The average UK house price now stands at £174,178 according to the latest Halifax House Price Index, just below the temporarily raised stamp duty threshold of £175,000.
The stamp duty
relief was announced on Tuesday by the Treasury in attempts to boost the flailing housing and mortgage
markets. However, the move has been hit with criticism as experts liken it to a plaster that is not sufficient to heal the UK's current economic problems.
Other news from the Halifax House Price Index agrees with the recent Nationwide study that house prices have fallen by more than 10 per cent year on year. The monthly fall according to Halifax is 1.8 per cent, and has now brought the average house price to the level it was at in February 2006.
And, despite the house price to earnings ratio declining, housing market activity continues to slow as the credit crunch squeezes on households discretionary incomes. Hiked prices are hitting the UK hard as its economy begins a down turn and recession gets closer. As a result, the number of mortgages approved each month is falling, dragging market activity down with them.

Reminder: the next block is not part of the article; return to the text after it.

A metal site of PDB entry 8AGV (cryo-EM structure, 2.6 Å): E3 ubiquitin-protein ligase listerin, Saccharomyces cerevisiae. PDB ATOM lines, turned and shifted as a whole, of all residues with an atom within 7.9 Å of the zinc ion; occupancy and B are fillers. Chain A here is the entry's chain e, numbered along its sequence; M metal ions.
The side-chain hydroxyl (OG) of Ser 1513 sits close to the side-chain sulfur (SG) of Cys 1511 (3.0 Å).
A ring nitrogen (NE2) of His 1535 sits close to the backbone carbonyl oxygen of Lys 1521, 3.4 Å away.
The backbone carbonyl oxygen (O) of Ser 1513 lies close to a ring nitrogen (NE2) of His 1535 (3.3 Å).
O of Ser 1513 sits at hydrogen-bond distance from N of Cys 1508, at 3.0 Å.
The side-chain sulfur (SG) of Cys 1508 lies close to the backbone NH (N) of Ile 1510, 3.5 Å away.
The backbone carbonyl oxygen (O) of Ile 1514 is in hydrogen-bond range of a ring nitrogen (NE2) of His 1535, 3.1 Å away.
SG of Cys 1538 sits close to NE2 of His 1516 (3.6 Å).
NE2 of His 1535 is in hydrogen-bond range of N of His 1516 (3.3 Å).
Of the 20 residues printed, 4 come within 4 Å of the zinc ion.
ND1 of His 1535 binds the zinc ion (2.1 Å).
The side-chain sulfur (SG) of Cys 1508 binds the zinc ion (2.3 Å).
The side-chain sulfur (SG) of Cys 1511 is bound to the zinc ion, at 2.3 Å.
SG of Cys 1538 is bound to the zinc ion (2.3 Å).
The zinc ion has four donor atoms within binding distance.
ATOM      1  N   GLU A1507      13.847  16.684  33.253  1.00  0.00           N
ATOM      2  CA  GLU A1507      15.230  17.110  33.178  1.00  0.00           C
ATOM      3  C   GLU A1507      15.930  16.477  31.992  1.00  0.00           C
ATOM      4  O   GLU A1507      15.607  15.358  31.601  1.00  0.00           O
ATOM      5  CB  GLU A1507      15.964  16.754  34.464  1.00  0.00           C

However, despite recent reports of job cuts from vulnerable industries, Halifax claims that the UK labour market remains strong, and supportive of the housing market. According to statistics, the number of people in employment increased by 20,000 over the three months to June compared with the previous quarter.
Commenting on the results, Halifax's chief economist Martin Ellis, said: "House prices declined by 1.8 per cent in August. A solid labour market, low interest rates and a shortage of new houses continues to support the market. The pressure on householders' income, together with the reduction in the availability of mortgage finance due to the global financial market crisis, is resulting in both lower property prices and activity levels.
"This week's announcement on stamp duty is a welcome development and will benefit a significant number of homebuyers, particularly outside the south east of England. Market conditions, however, will remain challenging," he concluded.
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